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franklin county times

2002: Census could set up political battle between Pickering, Shows

By By Ben Alexander/The Meridian Star
Dec. 29, 2000
An air of uncertainty hangs over Mississippi's 3rd and 4th Congressional Districts following Thursday's release of Census 2000 results and the news the state would be losing one of its five seats in the U.S. House.
Many experts believe the new population statistics will set up a battle in 2002 between two incumbents U.S. Rep. Chip Pickering and U.S. Rep. Ronnie Shows. Political observers say such a race would be expensive and hard-fought between Pickering, of Laurel, and Shows, of Bassfield.
The news the state would lose a representative wasn't a surprise to Shows' office in Washington, but the rumored solution was unexpected.
The Democratic-controlled state Legislature has the task for dividing the five districts into four fairly equal areas.
On Thursday, Shows, a Democrat, hinted to the Associated Press there could be a chance the Legislature might pit the state's two Republicans Pickering and U.S. Rep. Roger Wicker against each other.
However, Pickering said such a scenario would be very unlikely, given Wicker's district lies in the northern section of the state and Pickering's reaches from the central to southern regions.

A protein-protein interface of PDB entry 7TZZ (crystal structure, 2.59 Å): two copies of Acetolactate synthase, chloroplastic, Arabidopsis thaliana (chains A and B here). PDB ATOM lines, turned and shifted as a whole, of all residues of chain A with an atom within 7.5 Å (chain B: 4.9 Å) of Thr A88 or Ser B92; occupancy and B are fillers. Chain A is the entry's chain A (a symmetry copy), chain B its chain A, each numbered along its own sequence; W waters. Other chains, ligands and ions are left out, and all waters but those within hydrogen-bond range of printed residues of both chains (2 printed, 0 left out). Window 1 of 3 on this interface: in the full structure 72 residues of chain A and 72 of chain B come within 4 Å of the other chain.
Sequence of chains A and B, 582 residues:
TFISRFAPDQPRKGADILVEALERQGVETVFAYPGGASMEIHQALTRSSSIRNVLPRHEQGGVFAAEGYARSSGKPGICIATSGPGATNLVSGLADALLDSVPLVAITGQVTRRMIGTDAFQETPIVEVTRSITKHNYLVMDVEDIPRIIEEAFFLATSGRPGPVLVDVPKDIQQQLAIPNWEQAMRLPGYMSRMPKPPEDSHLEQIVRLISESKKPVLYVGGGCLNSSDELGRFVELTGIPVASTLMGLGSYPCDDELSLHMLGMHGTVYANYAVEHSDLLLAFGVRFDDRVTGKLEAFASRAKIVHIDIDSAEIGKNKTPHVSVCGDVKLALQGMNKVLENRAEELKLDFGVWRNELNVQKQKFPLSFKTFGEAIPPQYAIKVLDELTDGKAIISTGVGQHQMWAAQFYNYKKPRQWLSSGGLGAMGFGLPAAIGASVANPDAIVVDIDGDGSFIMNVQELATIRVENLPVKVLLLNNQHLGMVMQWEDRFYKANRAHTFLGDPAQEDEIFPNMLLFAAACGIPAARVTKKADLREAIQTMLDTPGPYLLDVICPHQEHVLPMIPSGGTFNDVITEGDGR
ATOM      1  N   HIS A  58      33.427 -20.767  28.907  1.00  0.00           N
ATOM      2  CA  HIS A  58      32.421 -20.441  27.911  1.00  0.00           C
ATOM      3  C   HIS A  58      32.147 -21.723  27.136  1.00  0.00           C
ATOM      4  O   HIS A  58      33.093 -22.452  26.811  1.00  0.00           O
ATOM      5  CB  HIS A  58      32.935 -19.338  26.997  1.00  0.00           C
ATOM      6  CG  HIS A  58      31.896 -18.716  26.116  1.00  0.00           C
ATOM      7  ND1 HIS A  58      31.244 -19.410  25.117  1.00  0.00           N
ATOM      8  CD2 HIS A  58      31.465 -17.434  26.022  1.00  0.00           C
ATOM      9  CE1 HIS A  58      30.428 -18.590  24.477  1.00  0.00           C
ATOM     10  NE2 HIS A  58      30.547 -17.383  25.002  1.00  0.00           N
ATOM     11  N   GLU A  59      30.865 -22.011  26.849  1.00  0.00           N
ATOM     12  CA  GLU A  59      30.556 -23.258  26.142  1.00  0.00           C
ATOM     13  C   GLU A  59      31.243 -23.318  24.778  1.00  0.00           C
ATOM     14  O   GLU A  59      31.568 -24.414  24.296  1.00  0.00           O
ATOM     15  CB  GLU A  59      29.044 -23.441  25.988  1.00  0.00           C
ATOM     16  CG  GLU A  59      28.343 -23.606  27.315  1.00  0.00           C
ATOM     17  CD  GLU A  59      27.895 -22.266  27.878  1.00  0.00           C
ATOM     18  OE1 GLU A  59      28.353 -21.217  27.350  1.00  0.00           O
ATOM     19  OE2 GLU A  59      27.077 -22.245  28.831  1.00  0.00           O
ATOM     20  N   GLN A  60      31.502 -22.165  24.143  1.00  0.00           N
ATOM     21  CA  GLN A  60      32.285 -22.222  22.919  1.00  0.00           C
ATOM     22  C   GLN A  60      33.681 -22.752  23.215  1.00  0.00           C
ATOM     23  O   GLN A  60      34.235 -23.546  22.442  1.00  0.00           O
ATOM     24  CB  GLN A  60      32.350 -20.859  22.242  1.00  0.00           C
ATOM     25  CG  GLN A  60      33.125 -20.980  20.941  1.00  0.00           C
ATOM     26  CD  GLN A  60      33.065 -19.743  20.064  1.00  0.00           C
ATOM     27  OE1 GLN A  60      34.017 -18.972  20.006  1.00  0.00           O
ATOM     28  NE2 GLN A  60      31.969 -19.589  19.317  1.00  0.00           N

Strider agreed with Pickering that playing the guessing game with the state Legislature was almost impossible.
Although Pickering stopped short of saying he could beat Shows in a race, he implied that the makeup of both districts favored him.
Figures from both candidates' re-election campaigns in November show Pickering could be right. Pickering won 73 percent of the vote in his district, while Shows garnered 58 percent of the vote against GOP candidate Dunn Lampton.
Pickering said, however, there would be time for campaigning and the most important thing for congressional members to concentrate on now was to work together for the state's well being.
Pickering added Mississippi would be able to handle losing a representative better than many other states because it had two of the most influential U.S. senators in the country Trent Lott and Thad Cochran.
Ben Alexander is a staff writer for The Meridian Star. E-mail him at balexander@themeridianstar.com.